Nonprofit Radio for September 3, 2010: Talking About Your People

Big Nonprofit Ideas for the Other 95%

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Tony’s Guest:

Karen Bradunas, Human Resources consultant.

Talking about your people.

They are your most important asset: attracting, hiring, retaining, motivating, managing and removing.

Here is the link to the podcast: 008: People: Your Most Precious Asset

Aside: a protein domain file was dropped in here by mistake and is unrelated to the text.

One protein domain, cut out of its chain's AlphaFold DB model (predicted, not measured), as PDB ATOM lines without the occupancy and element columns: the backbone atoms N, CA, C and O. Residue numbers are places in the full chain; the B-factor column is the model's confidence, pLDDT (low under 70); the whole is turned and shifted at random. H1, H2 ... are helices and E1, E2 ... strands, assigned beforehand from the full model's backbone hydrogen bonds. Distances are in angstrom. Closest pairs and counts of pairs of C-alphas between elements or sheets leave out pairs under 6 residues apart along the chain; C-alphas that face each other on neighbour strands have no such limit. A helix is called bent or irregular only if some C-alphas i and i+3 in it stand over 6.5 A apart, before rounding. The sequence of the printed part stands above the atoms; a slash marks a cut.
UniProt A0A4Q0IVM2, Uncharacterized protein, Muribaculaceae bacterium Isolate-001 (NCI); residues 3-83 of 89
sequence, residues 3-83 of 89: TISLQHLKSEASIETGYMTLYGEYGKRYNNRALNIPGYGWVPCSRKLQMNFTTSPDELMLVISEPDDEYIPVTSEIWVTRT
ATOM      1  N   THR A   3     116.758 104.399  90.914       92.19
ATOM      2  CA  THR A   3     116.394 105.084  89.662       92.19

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Metoo this’s tony martignetti non-profit radio i’m your aptly named host tony martignetti welcome to the show. Last week, we talked about honesty about your organization’s mistakes and failures we had new york times, stephanie strong with us in the studio, and we also talked about keeping your non-profit and you’re bored, safe and out of trouble. Remember, that was with ken cerini and jean takagi no threatening letters from the attorney general in your state or from the irs that was last week. This week were focused on your people techniques to attract and retain your most precious resource, which is the people who work for you, the people who help you to help those who your organization is supporting and improving the lives of your people. Your most critical resource, your non-profits future depends on having the best people working for you. My guest this week is karen bradunas, human resources consultant. Karen will join us after the break and about midway through i’ll have some thoughts about charitable gift annuities. I want you to be careful about those they could be an outstanding gift for your non-profit but there are some things to be aware of, and i’ll talk about those around the middle of the show. Joining me after this break, we’ll be karen bradunas will be back in ninety seconds. You can wait that long. Please stay with us. You didn’t think that shooting getting thinking, you’re listening to the talking alternate network, get in. Cubine are you stuck in your business or career trying to take your business to the next level, and it keeps hitting a wall? This is sam liebowitz, the conscious consultant. I will help you get to the root cause of your abundance issues and help move you forward in your life. Call me now and let’s. Create the future you dream of. Two, one, two, seven, two, one, eight, one, eight, three, that’s to one to seven to one, eight one eight three. The conscious consultant helping conscious people. Be better business people. Buy-in i’m tony martignetti, the aptly named host of the tony martignetti show. Big non-profit ideas for the other ninety five percent. You’re non-profit is ignored because you’re smaller medium size, but you still need expertise and help with technology fund-raising compliance, finance and accounting will look at all of these areas on the tony martignetti show. Big non-profit ideas for the other ninety five percent on talking alternative dot com fridays. One, too hyre talking. Welcome back, i’m tony martignetti i’m joined now by karen bradunas karen is a human resource is consultant, and her stated guiding philosophy is to bring large company expertise and best practices to smaller organizations. That sounds a lot like big non-profit ideas for the other ninety five percent. So where? Simpatico on that? Prior to consulting, karen held officer positions at travelers insurance and deutsche bank, so she brings big for-profit experience to non-profits karen has an impressive acronym after her name one i don’t see too often s p h r spohr is senior professional in human resource is, and i’m very glad that karen’s practice brings her to the studio today. Karen, welcome. Hi, tony, how are you? I’m well, thanks very much for coming. A few weeks ago, i blogged on something that i called the elusive perfect fit employee. I was concerned about anecdotes that i hear from people who are in the job search and applying for jobs and are told that they’re very well qualified, but they’re told we’re going to hold out for the perfect fit. We’re looking for that perfect fit, employees, and you commented on my block and why don’t we start there. What do you think about that illusive perfect fit? Employees? This is a hot topic right now. Among a lot of hr professionals. Our concerns are what is a perfect employee in that term in general, is it what fits you organization today? Is it what fits your organization in five years? Do you even know where you’ll be in five years? Is a perfect employee, someone who’s flexible. So the word perfect and job specs right now, it’s a conundrum because when we have conversations with hiring managers, oftentimes they don’t know and oftentimes a job description is being written based on a failure of a predecessor or an employee who leaves and say, i like this person, but i really want to add this other piece to the job. So i have concerned that it’s not really strategic when people say i want a perfect employee. So i think this is challenging right now. A number of hr people are sort of scratching their heads. I’ve talked to a number of recruiters across sectors and all they’re saying, well, we’re not really sure. So what they’re doing is they’re translating what they hear from the employee into words they understand, which may or may not be the right fit. I use an example, a new organization that wants a cfo that does web design, which everyone so scratches your head. Maybe the client really means they need a cfo who understands the technology and presence of web two point. Oh, that’s a lot different than a cfo that does web design, and i think that that’s one of the challenges right now. You mentioned the job description a couple of times, and you’ve alluded to it sounds like that’s critical to the to the to the first part of the hiring process, which is identifying your needs basically right, the job description. Besides being necessary as a compliance issue, which is a big deal, and employers, i really need to look at it because this is going to be a heavily regulated and looked at field on area. Sorry of h r it is a guide map for anyone doing a search of a way of weeding out resumes. On average, a recruiter spends less than a minute on a resume that’s. Why job seekers are always worried about buzz words and trying to read. Job descriptions in job postings, which are two different things, a job posting summarizes what you’re looking for a job description, talks about usually summarizes a job, talks about specifics of the job and also skills needed and minimum requirements to do the job. And maybe we’ll get to the job posting shortly. That job description is that supposed to be just an internal document? Or is that also shared often or should it be shared? I mean, let’s talk best practices? What that be shared with potential potential employees? There are a few schools of thought on this from a risk reduction standpoint. Usually i show two prospective employees this is the job description. Are you able to do this job? Do you need any kind of accommodation to do this job? It’s helpful for them to see it? I think every employees should see their job description on the part as part of the hiring process. Yeah, i don’t see a problem with that because if if you’re looking for someone and you’re investing employees, invest a lot of time in recruiting there’s a huge amount of time, and if you really want the best person and you’ve taken all this time to write a job description. What? Why not share it? Why not talk about why not have the the prospective employees say i haven’t done this, but i’ve done this this and this that really would help your organization and have a chance to really talk to what your needs are and that’s going to be after the employees get screen or the potential employee gets screened because we’ve right, we’ve looked at the resume now where we have just a few people coming in, and at that stage, your recommendation is share. The job description was at that screening process. Yeah, that’s challenging, yeah, everyone i’ve talked to tio it’s frustrating right now in this market for every job posting out there, you get hundreds of resumes and i’m talking about hundreds in a week or in a few days, and so often times people are screening based on things like, okay, which school did they goto? I’m looking for this specific buzz where, because the client said it four times in our conversation, i i sometimes get asked by my clients to do searches, even though i don’t sell myself as a recruiter and i actually research candidates through linked in and other tools, and invite them to apply because i’m looking for specialized behaviours, projects, successes and that way i don’t have to weed through all the people that really are not appropriate. And that’s, pretty standard practice to for employers is, too go beyond the resume and cover letter writing to do some research online. It isn’t a standard, as one might hope. Okay, well, maybe. Well, why don’t we pick that up after this break? I’m tony martignetti tony martignetti non-profit radio, and my guest is karen bradunas human resource is consultant will be back after this break. Stay with us. You’re listening to talking alternative network at www dot talking alternative dot com, now broadcasting twenty four hours a day. Are you suffering from aches and pains? Has traditional medicine let you down? Are you tired of taking toxic medications, then come to the double diamond wellness center and learn how our natural methods can help you to hell? Call us now at to one to seven to one eight, one eight three that’s to one to seven to one eight one eight three or find us on the web at www dot double diamond wellness dot com. We look forward to serving you. I really need to take better care of myself. If only i had someone to help me with my lifestyle. I feel like giving up. Is this you mind over matter, health and fitness can help. 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Durney welcome back on tony martignetti i’m joined by karen bradunas human resource is consultant karen. Before the break, we were talking about online research, researching candidates beyond their cover letter and resume. You think it’s not as widespread as it should be, i think it’s a generational split, i think generation x and y really do use web to point l as tools off attracting candidates as well as researching the backgrounds of candidates. I think baby boomers are a little reluctant to do so. I they’re at their peril. You think you think think they limit who they can their pool of candidates? I also think the approach to social media and privacy is very different for a baby boomer versus generation x and y and this is a hot issue legally let’s talk about it, what’s what’s up there. Well, i am pretty consistently talking to clients about what shared openly on the web and the implications to the organization on, and i find that for for most baby boomers there, they tend to be more conservative and again, i’m really generalizing and generation x and why the common is so what geever and it’s a quagmire and it’s yet to really be resolved, i have some employment attorneys that air saying, you know, we really need to be careful how we craft this because it’s not going away it’s goingto only grow in the future, but in terms of a tool and a viable tool to reach audiences. But do you really want to know how some of your employees spend their free time and what some of their alternative interests are? If it’s not aligned with the organization’s mission, you mentioned something earlier that i want to follow up on, and that was that you will occasionally invite candidates. You will go beyond the submissions that you get, i oftentimes we’ll start a search by not posting it. I will actually go on to and i use linked in a lot because i find that that to be a pretty professional tool that i can find out a lot about an applicant, i will go on lengthen, do some searches and ask people to join my network or tom about thie position, and then they can apply. And do you see others doing that you’re you’re doing that as a consultant. Do you see clients doing? That, on their own. Not again. I have smaller clients, so that’s our audience and one of the challenges they face is they have one person who wears five or six hats trying to recruit, you know, handle all of the hr handled a number of things. So when they have an immediate need for someone, they may not be having the time to do the research, andi, oftentimes they’ll ask me to help with that. I think they would benefit from it. I think that a number of people maybe can use some guidelines of of some shortcuts of how to do that that i’ve learned the hard way, but oftentimes i see the actual business line. Is we using corporate world or the individual hiring manager saying i found someone, i want you to meet them and let them through hr and which is ok, but i think hr lacks the supporting nature that they probably should have by by bringing in the candidates to the hiring manager. I’m tony martignetti my guest is karen bradunas human resource is consultant. Karen, would you share maybe one of those wanted to those shortcuts that you just mentioned? Sure, i i do sorts unlinked. In and i do google strings. There is an incredible recruiter whose classes are often free on the web. His name is shelly stuck role and i’m giving him a free plug. Can you spell his last name from s t e c k e r e l okay, andi, i think the organization he’s with his are baida r b i t a they also published things that help on he’s, viewed in the hr community as an incredible resource. He gives seminars on sure webinars and i think actually has done some sherm conferences. Sherm is the site of three mean society for human resource is management. It is lobbying bodies also. Ah, great resource for anyone who is has the hr function. They will do research for you if you need it. So it’s it’s a good organization you belong to. But shelly has some great ways of doing strings searches and using the internet for getting passive candidates as well as active candidates for a lot of not-for-profits it doesn’t make sense economically to join all the job boards it’s expensive to have their resume databases it’s also time consuming to develop your own resume database. Often for not-for-profits air looking for very specialized knowledge that may or may not be in the typical databases. So, um, doing searches and even business search is on specific documents. Published articles are great ways to get candidates excellent ideas. Thank you, let’s. Sort of follow the hiring chronology. Let’s, talk a little bit about interviewing, okay? Ah, i’ll just open it broadly. What? What ideas do you have? Based on what you’re seeing people doing about interviewing? I’m seeing more of a trend in this market of doing phone screenings first before in person interviews. I this was a number of months ago. The hiring turnaround has become longer. Typically for a secretary. You could turn that wreck around in about a week. Recruiting now, it’s about a month and this phone screening is at a practice you like, um, iphone screen. But again, i oftentimes will interview applicants in, like pennsylvania and it’s, just cheaper to do that. I do an hour phone interview. I don’t know anyone else. I approach recruiting, sort of like a retained in contingency approach, so i will have an hour’s worth of questions to ask someone and i will talk about how to handle this situation what? You know, what do you most proud of? Give me examples. So i’m doing a behavioral interview as well as going through the resume and getting, you know, data. So for small and midsize organization, they can really spend save a lot of time, i think, by doing the phone screening interview, even if it is a local candidate close. Yeah, i think so. And you don’t have to worry about scheduling and people traveling in and all of that, i do think it’s really critical what you ask in an interview, i’m really surprised when i go through files of of of interviews, it took place some of the questions that get asked because i think that the organization can really vet candidates much better had they asked a few more questions in the interview process, so okay, let’s, move past the phone screening interview, which you highly recommend to the live face-to-face what tips do you have there? Well, when in a live interview i’m looking for, you know, do they make eye contact? How do they answer my questions? Is there anything that looks to be that they’re uncomfortable with? And then i want to probe that further, so i’m doing a lot of body language at that point, i want to see how they interact with other people. I have done both group interviews and individual interviews. I’ve worked a lot with technical organizations, and although i’m not a night person, i’ve been fairly accurate a calling problems with employees out in the interview like you have a problem with this one he’s going to be late all the time, and you never problem with this one, they’re going to want to really be pushed in their career if you’re not prepared to do that, don’t hyre and have you been vindicated means there have been hires and then within six months or so, yes, you were, but i warned them and again, i think the challenge for me is an h r professional when i see this and i and i’ve learned over time to say i want to go on record as saying this, i then have to let go because it is the hiring managers role to take what they want as an employee because it’s their business, the ultimate decision is altum absolutely the interview what? About the dreaded group interview that from from the employees or from the interviewees perspective is the dreaded why might there be a need for for, ah, panel interview? Or is that a bad practice? I don’t think it’s a bad practice, i think it’s a bad practice if you’re having someone do in, you know, projects on their own and not going to be in a panel environment after hyre them, i think you want to replicate the environment that the person is going to be working in, and if you want to test how they interact with different work styles, i know some some employers say, you know, this person can get a little wild in an interview, so i’m going to be there to temper their questions or, you know, to make sure they’re okay with a candidate, but i think that you want to replicate his best, you can the environment to coming into it’s like training. People talk a lot about training classes and how they did really well in the training class, but they couldn’t bring it back to the workplace we’ll, of course, because the training class with this was a sterile environment. That there were rules there, the rules may be different in the work environment, but and it’s okay, toe evaluate the employee, how they might perform, even though you know that it’s already a pressure environment there feeling pressure because the interview situation so, yeah, i think that that’s really critical if you have someone that’s going to be giving proposals to senior senior people in donors, if you don’t test how they do well under pressure, i think you’re doing your organization into service and you may lose dollars dahna dollars because of that. So there’s an implicit value to doing this aside from evaluating the substance of their of their answers in their conversation that you’re seeing how they perform under pressure in front of a panel of things two or three people or maybe more people, right? Because that’s going to be part of their job responsibilities let’s get past the interview, you’ve made the hyre and i know there’s there’s a lot of law around the hiring, but i’m goingto i’m goingto skip that and i’d really like to spend a little time on training. You’ve got a brand new employee, it’s let’s say, it’s day. One what do we do in that first day? And maybe the first couple of weeks, i think most employers i talked to struggle with some better than others. How to onboard that’s, thie hr speak for onboarding employees, we have george in jail here onboard defined onboarding the employees, i’m bored not like waterboarding the important okay, but it can feel like that. But yes, lorts onboarding onboarding is really bringing an employee in and making them part of the culture so it can be all things from the paperwork to meeting other employees to feeling they know where they to go, to get what they need to get the job done to understanding what their role is in the organization. It’s really assimilation on, and i think that organisations typically could afford to spend a lot more time developing an orientation on boarding process. And i imagine there’s a lot of documentation that goes with this should be a written documents, right? What kinds of documentations, but even beyond that? Because you’re giving an employee of the legal requirement documents, you know, that setting up for payroll, giving an employee manual, all of that stuff, but there’s also you know, here’s, my team, this is what we dio let’s talk to this other team because we interact with him, let’s, meet with them let’s, you know, figure out how things work within the organization that people process it’s really difficult for organizations to get meaning time for new employees because everybody’s worried about getting there, job done and you hire people you don’t typically hyre five people on the same day. So it’s a really scheduling issue as well, but it is time well spent. Absolutely. It should be a sounds like it should be a priority that supervisors say this is important onboarding welcoming our new employee, you need to find the time for it. What? What if? What if we don’t? What are the implications of putting somebody in day one saying there’s, the there’s, the ladies room, here’s, your phone and computer let’s hit the ground running? Well, this this is typical of startups and i’ve done a lot of work with started i think you run the risk of a culture developing based on the the diversity of the group. If you have a set culture you want to maintain, which is our organization. Does this we value our people? This is what we respect. This is what we promote. This is what we reward. Then you have the basis for an orientation program. If you can’t articulate that, you’re gonna have trouble recruiting retaining a motivating. And i think that those air really but it’s, not the job description that gets you good people, it’s you knowing what your organization is and what you need for foreign employees based on what you don’t want for unemployed base and with a with a proper orientation, then it sounds like you’re point is everybody starts from the same base and you’re not subject to, as you said, the diversity of your employee pool. But everybody starts with same face of knowledge, base of knowledge and understanding of the organisation. It creates a transparency because you’re giving the same message to everyone. Let’s say that there’s one person in the organization that has the history, the organization if they happen to meet you and tell you that you now have insider knowledge that i might not have even though i started before you there is going that’s going to create attention there that doesn’t need to. Be there simply because i wasn’t there. It didn’t speak to this individual you mentioned motivating we have just a couple of minutes before the break. Let’s move to the next step. I think of sort of motivating and retaining your valued employees what? Just in the minute and half we have left before the break and give us little tease of ideas. Sure, i think a lot of people employees looked too benefits in salary to motivate, and i think that there are some other things that they should be looking at, especially in this marketplace name just a couple. Well, there’s um, some low cost, no cost rewards of training managers better that would help retain and motivate staff better management training. Absolutely people will feel that there they belong. They belong there. Value is recognized absolutely all the all the important things that go into teo hiring decision that you don’t want to lose a good value that you’ve hired by not motivating and retaining. Absolutely. And after this break, we’re going to talk more about motivating and retaining. I’m tony martignetti tony martignetti non-profit radio my guest is karen bradunas and she’ll be with us, please. Stay with us after this break. Talking alternative radio twenty four hours a day. Are you suffering from aches and pains? Has traditional medicine let you down? Are you tired of taking toxic medications, then come to the double diamond wellness center and learn how our natural methods can help you to hell? Call us now at to one to seven to one eight, one eight three that’s to one to seven to one eight one eight three or find us on the web at www dot double diamond wellness dot com way. Look forward to serving you. I’m tony martignetti, the aptly named host of the tony martignetti show. Big non-profit ideas for the other ninety five percent. You’re non-profit is ignored because you’re smaller medium size. But you still need expertise and help with technology fund-raising compliance, finance and accounting will look at all of these areas on the tony martignetti show. Big non-profit ideas for the other ninety five percent on talking alternative dot com fridays one, too. You’re listening to the talking alternative network. Welcome back on tony martignetti before we continue our conversation with karen, i’d like teo talk a little bit about charitable gift annuities. This is sort of come to my onto my radar screen because some recent phone calls that i’ve gotten organizations interested in a charitable gift annuity program. Now this is a type of, ah planned gift where the donor who creates one earns income for life from their charitable gift annuity and at their death. What remains in the gift is a gift of cash to your organization in the midst of our recession, there are more and more donors interested in lifetime income, and this income, by the way, is fixed, guaranteed by all the assets of your organization, not just by what’s in their individual gift, but by all the assets of your organization. So in the midst of a recession, that’s appealing to a good number of donors and there are calls that i’ve been getting about starting a charitable gift annuity program, there are some things you should be aware of. Um, if you’re in new york state, if you’re a new york state charity, for instance, there is a hefty amount of money that you have to put into ah mandatory reserve fund it’s one hundred thousand dollars that reserve fund is required by the new york state insurance of department of new york state department of insurance. That department regulates charitable gift annuity programs in the state of new york and it’s, not too uncommon across the states. So really, regardless of where your non-profit is, there’s a lot of regulation, i say in seminars, obey pretty thick web of regulation around charitable gift annuities. You need to know what the requirements are in your state before you can inaugurate a charitable gift annuity program. It’s not like a lot of other planned gift that you can just start offering like charitable bequests. We’d like to have your bequest in in your will for our organization that you could do any time. Charitable gift annuities, very heavily regulated, and in a lot of states, you need to have prior approval, usually by an insurance department before you start offering these gif ts, you also want your board to be well acquainted with the potential of charitable gift annuities because there is a great long term potential, but also the potential risk. I mentioned that the payments are backed by all the assets of your organisation. That means that if the reserve fund where the gift money’s go should be badly managed or depleted, your organization is really still on the hook to make the annuity payments for your donor’s lifetime. And you have multiple donors in your gift annuity program. That’s payments for many donors lifetimes it’s a contract so you’re bored needs to understand that it’s going to be at risk if there should be mismanagement of the monies that are given into a charitable gift annuity program. The organization’s money is going to be potentially at risk to make these life time payments. That said, charitable gift annuities can be a really valuable gift not on ly for the money that they bring in the long term, but also the relationships that they build for your organization. You’ve got donors now if they enter your gift annuity program to make this type of a gift, who are counting on you most likely to support their and supplement their retirement there, other income during retirement and for the rest of their life that’s a pretty serious responsibility, but it brings the donor so close to your organization because now they’re counting on you for their for their income are part of their income for the rest of their life. That’s a serious obligation that you’ve taken on, and a serious commitment that the donor has made to you. They you know, they love you a lot. They trust you a lot if they’re going to make that kind of a commitment to you. And now you’ve got someone that close to you and you can perhaps encourage them to make gift in other ways. You certainly want to keep inviting them to events and keep them close to your organisation. But you’ve got really a friend for life if this all goes well, so there are advantages to charitable gift annuities, long term financial advantages, relationship building, financial relationship, building advantages. But there are also risks and obligations that you’re bored and your ceo need to be acquainted with before you delve into a charitable gift annuity program. My guest is karen bradunas human resources consultant. Karen what do we give people an idea? How first? How can they reach you if they’d like toe talk to you? How can people get in contact with you. Sure, i have a website, which is km bradunas dot com. Which people can can go to and send me an email? I also can be reached by phone to one, two, three, oh, four, nine, one, four, six and typically get back to people within forty eight hours. Very thoughtful of you to offer your telephone number. Thank you and karen’s. Last name is spelled b r, a, d, u and a s karen before the break, and before i waxed on about charitable gift annuities, we’re talking about motivating employees to help retain them. What what other ideas do you have? I’d like to step back a little bit and talk about exit interviews. We’re going to go from the end of why employees leave yeah, okay, because there are lessons to learn, i guess lessons to learn and we’ll talk about i talk a lot ah lot about this with clients because i think that this is a great tool that employers are missing out on it’s free and you get valuable data. Typically, i’ve given a lot of exit interviews in my twenty plus years in hr of usually, the first thing an employee will say is i’m getting better money and then i’ll talk fifteen minutes, twenty minutes and invariably by a half a knauer i hear that they never had a review, they never had a review on time their manager never talked to them. Those are all low no cost things an employee may leave because of money, but five or ten percent difference in pay if they’re able to meet expenses, doesn’t typically have someone looking elsewhere unless they’re unhappy where they are. He’s employees spend a lot of time recruiting and onboarding people it’s sad when they lose someone simply because of manager doesn’t take time to check in with an employee, how they’re doing, and this goes back to the management training that you mentioned before the break. How can we help managers be better? It’s, it’s, really top down, start with the ceo. I talk a lot to ceos, and i hear the comment well, i don’t really like managing, or i don’t like, really doing reviews, and i talk about these air ceos saying, i don’t like managing. Typically, they they, like a lot of ceo, is like to be strategic, but they need teo. Give some guidance, and if they can’t, give guidance to at least hyre someone where staff can go to to get that. I talk a lot about critical incident files with people because it’s a little daunting teo to review a year in one of the challenges when you only do yearly reviews is you remember the last three months, so what’s a critical incident file critical incident file is let’s say we could build a tv show around, i think there’s an c s critical cf cf show, for instance, a manager comes to you and says your employees did a great job on this project. You know, i just want to let you know it really went off. Well, you write that down positive, it’s positive, you save it in a file an employee keeps coming in late, you’re getting emails or you’re keeping those two that that was in this file and you’re talking to the employees as this happens, by the way, so and so gave you a compliment. It takes less than a minute to do that and the motivation for an employee to get that instant feedback buys you an awful lot, so there should be a critical incident file for every employee, right and and that’s used. When you do you review, you don’t have to think about what happened this past year, you open the file and it’s there, and we’ll get more than just the last three months writing a review. What else? Management, you know, may maybe mid level managers training them. Two motivate employees. What else can we do? I’d like to differentiate between supervising and managing because there are people that view them as the same. Managing really requires someone to understand communication styles. Other staff. It helped it’s important for them to understand the interests of their staff in what motivates them. Some people are motivated by money. Some people are motivated by your organization’s mission. Some people are motivated by public recognition. You know, i had an organization that they really were into. Cakes for employees, teo acknowledge birthdays and that with a home baked cakes or were they store bought? Okay, well, so all right, you know, but i know a number of organization that’s really important for you. And for me, that was like, well, what do you mean? But that was part of their culture. And although there’s indications that they would benefit from allowing staff to run with projects of their own choosing, they have a creative staff, and if you have a creative staff, why not create a budget that says we’re going to hold a contest? You’re going to come up with your pet project and let’s, hold a contest and let somebody run with a project. So there’s there’s some creative ways of doing things, and when you start to look at how you’re spending money in recognition and it doesn’t really serve the demographics of your organization, i think you can come up with low cost, no cost rewards, creative ways of managing employees without spending a lot of money? Absolutely. How about the ah, the very important performance review you’ve given us a great idea had a coalesce all the activities for the year through the critical incident file. What else about performance reviews? Are you learning in exit interviews that that these reviews are falling short two areas one they’re not given and to their surprises, performance reviews should not be a surprise they should summarize the year that means if you have an employee that’s having difficulty getting to work on time or performing up to standards, you need to be meaning with them at helping them. Succeed because every time that happens, there’s an entry that goes into the critical incident five and there’s a conversation also, well, one of the challenges for those who don’t keep critical incident files and have conversations is the review becomes a surprise. So this is the first time the employees hears about it a lot. A number of organizations also have a napro tch to performance management, which is, you know, the first time i’ll tell you about it. The second time i’ll write you up in the third time, it will be a final warning, and they often don’t talk about performance improvement. That sounds pretty ominous. Sounds like that sounds like a one way one way track out of the out of the organization. So as soon as your manager comes to talk to you think, ok, this is one of three i’m going to get in the last one’s gonna be i’m out of here. It really needs to be where the manager owns the apart in the process of an employee success. Oftentimes i have conversations with managers that, you know, managing an employee doesn’t mean you just get more money and you get to tell someone what to dio you’re responsible for their success and failure to you share in that and so it it revolves around hey, this is what i need to change and it’s challenging sometimes to train managers at what specifics behaviors they want to see changed because it’s not a belief system, you have control over its behaviors, you know, the time frame for that change and what tools and training maybe needed to have that change occur. And is that something that an employee’s should sign a document that that they’ve been sort of counseled in improvement? Yes, they actually get a copy of this document and they’re actually with this document hr is involved in monitoring that meetings are happening regularly. Yeah, it’s it’s a working document and this probably has legal implications, too, if if the if the performance doesn’t improve, which we’re going to talk about after the break but this is all sort of building that file. Yes. Also the non the not doing of things also has a legal compliance, which we should talk about the organization not not doing things that it ought to be doing. Absolutely okay in the performance review. Is this one of those instances where there need to be more than one person giving the review? Well? Well, actually, we want to use your phrase, which was performance improvement when these performance improvement meetings should there does. There need to be more than one person counseling the employees, typically, performance improvement plans. It’s at the beginning stages of hey, this isn’t really working out. We’ve talked a little bit about it, let’s, figure out a way to make we need a road map. If someone’s trained in hr and delivering this kind of thing, no, if they’re not, then i highly recommend that someone a professional be there. Oh, not just that there be two people, but that one being hr professional, we’re gonna take a break on. My guest is karen bradunas. She’ll certainly join us after the break. I hope you will, too, tony martignetti non-profit radio. You’re listening to the talking alternative network. Oh! I really need to take better care of myself. If only i had someone to help me with my lifestyle. I feel like giving up. Is this you mind over matter, health and fitness can help. If you’re expecting an epiphany, chances are it’s not happening. Mind over matter, health and fitness could help you get back on track or start a new life and fitness. Join Joshua margolis, fitness expert at 2 one two, eight sixty five nine to nine xero. Or visit w w w died mind over matter in y si dot com. Are you suffering from aches and pains? Has traditional medicine let you down? Are you tired of taking toxic medications, then come to the double diamond wellness center and learn how our natural methods can help you to hell? Call us now at to one to seven to one eight, one eight three that’s to one to seven to one eight one eight three or find us on the web at www dot double diamond wellness dot com. We look forward to serving you. Is your marriage in trouble? Are you considering divorce? Hello, i’m lawrence bloom, a family law attorney in new york and new jersey. No one is happier than the day their divorce is final. My firm can help you. We take the nasty out of the divorce process and make people happy. Police call us ed to one, two, nine, six, four three five zero two for a free consultation. That’s lawrence h bloom two, one, two, nine, six, four, three five zero two. We make people happy. Print. Talking dot com. No. My guest is karen bradunas and we’re talking about your most important resource, your people. Karen. Before the break, we alluded to the legal implications of some of the performance review and performance improvement let’s go into that little further what what are some of these implications? Well, one of the challenges i find for a lot of employers is they don’t want to, or i have difficulty addressing concerns with an employee, and it gets it progresses over time to a point where they say this employee really isn’t fit for the organization anymore, and so to avoid having a difficult conversation, they they don’t do any reviews, they don’t have any any documented conversations, and there are really specific things you need to document in formats to document, and i really encourage anyone who is going through this process to really talk to a professional about it. Oftentimes managers want to handle it on their own. They really should work with someone in hr about what the wording is on a document what’s being spoken about in the conversation on you want to maintain respect for the employees, et cetera and and often times it’s very emotional, so the challenge is no review has given no conversations or documented, and then you want to terminate the employees or even better, the first year the employee was there, you gave them an excellent review and then no review since and now you want to terminate the employees? Yeah, i have had a number of conversations with employees about this and how to manage this, and it really is it’s stressful for them because they end up spending more time in the end of trying to transition and employees out. Had they done reviews regulating had conversations regularly, the process would have either turned around or because we want to be talking about employees improvement. Things could have gotten much better, absolutely, and and it’s unfair to the organization and to the employees and and i can’t stress enough how much this leaks out into the staff and affects all staff motivation because if they see an underperforming employees or disgruntled employees and nothing being done about it, it impacts your entire organization and wouldn’t the fellow employees rather see and a fellow employee improve, then be terminated? Absolutely talk about motivating, right, right, and they start inferring from your behavior toward that employee, how you’re going to treat them, and this is a huge issue that employers need to be aware of. Well, if you didn’t do this for jane, what do you going to do to me? How you going to tell me i’m not doing my job? Well, so it creates this fear that impacts, you know, motivation and productivity in an organization. So yeah, and it becomes really management by fear, even though the manager or the ceo may not he or she may not very well be a tyrant at all, but it’s still creating a culture of fear in the organization undercurrent. And then, you know, i i like to look for things like, well, what’s, absenteeism and what’s you know what, what people are out when and oftentimes in organizations that don’t address issues, often times you’ll see when a critical incident is happening someone’s leaving in and you don’t have a replacement and they need to have their were covered or there’s a project due. People are on vacation that are responsible for that, and i’m like, well, what’s going on here so there’s a lack of ownership and i don’t think it’s, because someone doesn’t want to own it, it’s, that they may be afraid of the failure in the implications of that all sort of leading back to good management practices, right? Absolutely and delivering i think an employee will respect you if you deliver the truth, even the hard truth, even the hard truth, because it’s much easier to hear it and talk about what said than to try and figure out what you’re thinking and the implications for not having these hard discussions. As we’ve said, you’re right, it’s huge, it’s, huge dahna then if you’re not talking to an employee, is it because i’m an older worker? Is it because i’m my race is different than most people in this organization? Is it because i know this person and you don’t like that person? All of this may or may not be true, but it’s unnecessary worry if you’re just having the straight conversation of this is the behavior that i need from you or this isn’t working out let’s figure it out what’s the source of some of the laws that we’ve been alluding to around around hr, we’re not the people unnecessarily going to read. The code, but we talk about hr laws. Where are these? Where do we find them? Well, for benefits, there’s, a risa department of labor has a number of laws. Jorgen jail, employment, retirement income, security act, or, for some of those in benefits. Is everything rotten invented since adam insider tips. Now you have insider hr tips. You would not have heard that it’s been around since nineteen seventy four, but it governs. A lot of it created the pbgc pension benefit guaranty corp. It creates a lot of the structure around how qualified plans are handled. There’s department of labor, there’s federal law there’s different laws depending on the size of your organization. What about state laws to state laws? Absolutely. So, really the hr professional needs to know federal law and state law, state law governing the organism where the organization is incorporated, i guess you know and located. So for instance, if you’re incorporated in new york, but you have a california office, you still have to follow california law. Yeah, which is it’s very important because you can be significant differences, karen, in just a minute or so that we have left, i’d like to end positively let’s talk about however you khun some up for us motivating, retaining, hiring, keeping the good people it’s because, that’s, what hr really wants to do? Right? I think it’s really an employer, knowing what they need on to the extent they can project for the future, what type of person they need in the skillsets to really recruit for that and be committed to making that happen through, you know, mentoring employees and then working out performance improvement plans when necessary and when the employees succeeds to remove them from the plan and have you know a great working organization i love focusing on the positive. The performance improvement planning performance improvement review. My guest has been karen bradunas karen’s, a human resources consultant. Her last name is bell b r a d, u and a s and you could reach her at karen at k m bradunas dot com that’s your email. I want to thank karen very much for joining us in the studio today. Karen. Thank you. Thank you. This is tony martignetti non-profit radio big non-profit ideas for the other ninety five percent. We have a facebook page, facebook, dot com slash tony martignetti non-profit radio you could go over there and, like us, the creative producer of tony martignetti non-profit radio is claire meyerhoff, line producer and owner of talking alternative broadcasting. Sam liebowitz. Our social media is by regina walton, doesn’t outstanding job on our facebook page and everywhere throughout the web. You’re listening to tony martignetti non-profit radio on talking alternative broadcasting talking alternative dot com. Join us next friday at one p m eastern e-giving ding, ding, ding ding you’re listening to the talking alternate network to get you thinking. E-giving cubine. 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Schnoll hyre i really need to take better care of myself. If only i had someone to help me with my lifestyle. I feel like giving up. Is this you mind over matter, health and fitness can help. If you’re expecting an epiphany, chances are it’s not happening. Mind over matter, health and fitness could help you get back on track or start a new life and fitness. Join Joshua margolis, fitness expert at 2 one two eight six five nine two nine. Zero or visit w w w died. Mind over matter. Y si dot com. I’m tony martignetti, the aptly named host of the tony martignetti show. Big non-profit ideas for the other ninety five percent. You’re non-profit is ignored because you’re smaller medium size. But you still need expertise and help with technology fund-raising compliance, finance and accounting will look at all of these areas on the tony martignetti show. Big non-profit ideas for the other ninety five percent on talking alternative dot com fridays one, too. Told you.